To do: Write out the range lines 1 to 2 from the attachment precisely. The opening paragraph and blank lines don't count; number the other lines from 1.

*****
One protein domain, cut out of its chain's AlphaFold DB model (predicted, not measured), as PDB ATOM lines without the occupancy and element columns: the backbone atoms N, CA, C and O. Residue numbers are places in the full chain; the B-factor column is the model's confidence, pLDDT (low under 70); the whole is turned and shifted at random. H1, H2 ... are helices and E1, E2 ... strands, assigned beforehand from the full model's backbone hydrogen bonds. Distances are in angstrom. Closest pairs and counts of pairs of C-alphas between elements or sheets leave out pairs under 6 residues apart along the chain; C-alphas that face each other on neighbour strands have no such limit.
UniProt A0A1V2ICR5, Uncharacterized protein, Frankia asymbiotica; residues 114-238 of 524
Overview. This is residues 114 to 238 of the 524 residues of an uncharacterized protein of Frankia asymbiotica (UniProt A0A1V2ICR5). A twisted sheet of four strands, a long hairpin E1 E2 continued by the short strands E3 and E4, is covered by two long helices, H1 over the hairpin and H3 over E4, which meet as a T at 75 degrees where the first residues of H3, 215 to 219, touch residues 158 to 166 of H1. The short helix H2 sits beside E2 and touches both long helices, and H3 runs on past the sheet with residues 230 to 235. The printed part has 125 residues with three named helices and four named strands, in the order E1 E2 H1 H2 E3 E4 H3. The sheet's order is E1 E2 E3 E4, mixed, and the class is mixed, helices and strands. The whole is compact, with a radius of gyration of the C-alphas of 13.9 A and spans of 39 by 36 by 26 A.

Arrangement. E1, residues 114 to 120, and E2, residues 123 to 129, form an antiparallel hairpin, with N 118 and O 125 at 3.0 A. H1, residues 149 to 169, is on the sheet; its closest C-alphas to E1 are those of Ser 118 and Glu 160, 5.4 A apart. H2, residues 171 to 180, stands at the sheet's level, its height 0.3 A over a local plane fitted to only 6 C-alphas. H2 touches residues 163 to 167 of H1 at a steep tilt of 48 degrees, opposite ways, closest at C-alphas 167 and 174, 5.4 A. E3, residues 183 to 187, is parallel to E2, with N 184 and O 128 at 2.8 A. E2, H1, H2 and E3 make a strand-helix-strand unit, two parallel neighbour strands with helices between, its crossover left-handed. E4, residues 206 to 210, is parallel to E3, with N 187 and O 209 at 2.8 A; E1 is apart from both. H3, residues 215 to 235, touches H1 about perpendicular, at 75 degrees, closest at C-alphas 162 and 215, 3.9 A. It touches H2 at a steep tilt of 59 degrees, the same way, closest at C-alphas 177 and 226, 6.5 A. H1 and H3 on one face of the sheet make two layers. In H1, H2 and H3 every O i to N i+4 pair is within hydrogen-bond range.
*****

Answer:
UniProt A0A1V2ICR5, Uncharacterized protein, Frankia asymbiotica; residues 114-238 of 524
Overview. This is residues 114 to 238 of the 524 residues of an uncharacterized protein of Frankia asymbiotica (UniProt A0A1V2ICR5). A twisted sheet of four strands, a long hairpin E1 E2 continued by the short strands E3 and E4, is covered by two long helices, H1 over the hairpin and H3 over E4, which meet as a T at 75 degrees where the first residues of H3, 215 to 219, touch residues 158 to 166 of H1. The short helix H2 sits beside E2 and touches both long helices, and H3 runs on past the sheet with residues 230 to 235. The printed part has 125 residues with three named helices and four named strands, in the order E1 E2 H1 H2 E3 E4 H3. The sheet's order is E1 E2 E3 E4, mixed, and the class is mixed, helices and strands. The whole is compact, with a radius of gyration of the C-alphas of 13.9 A and spans of 39 by 36 by 26 A.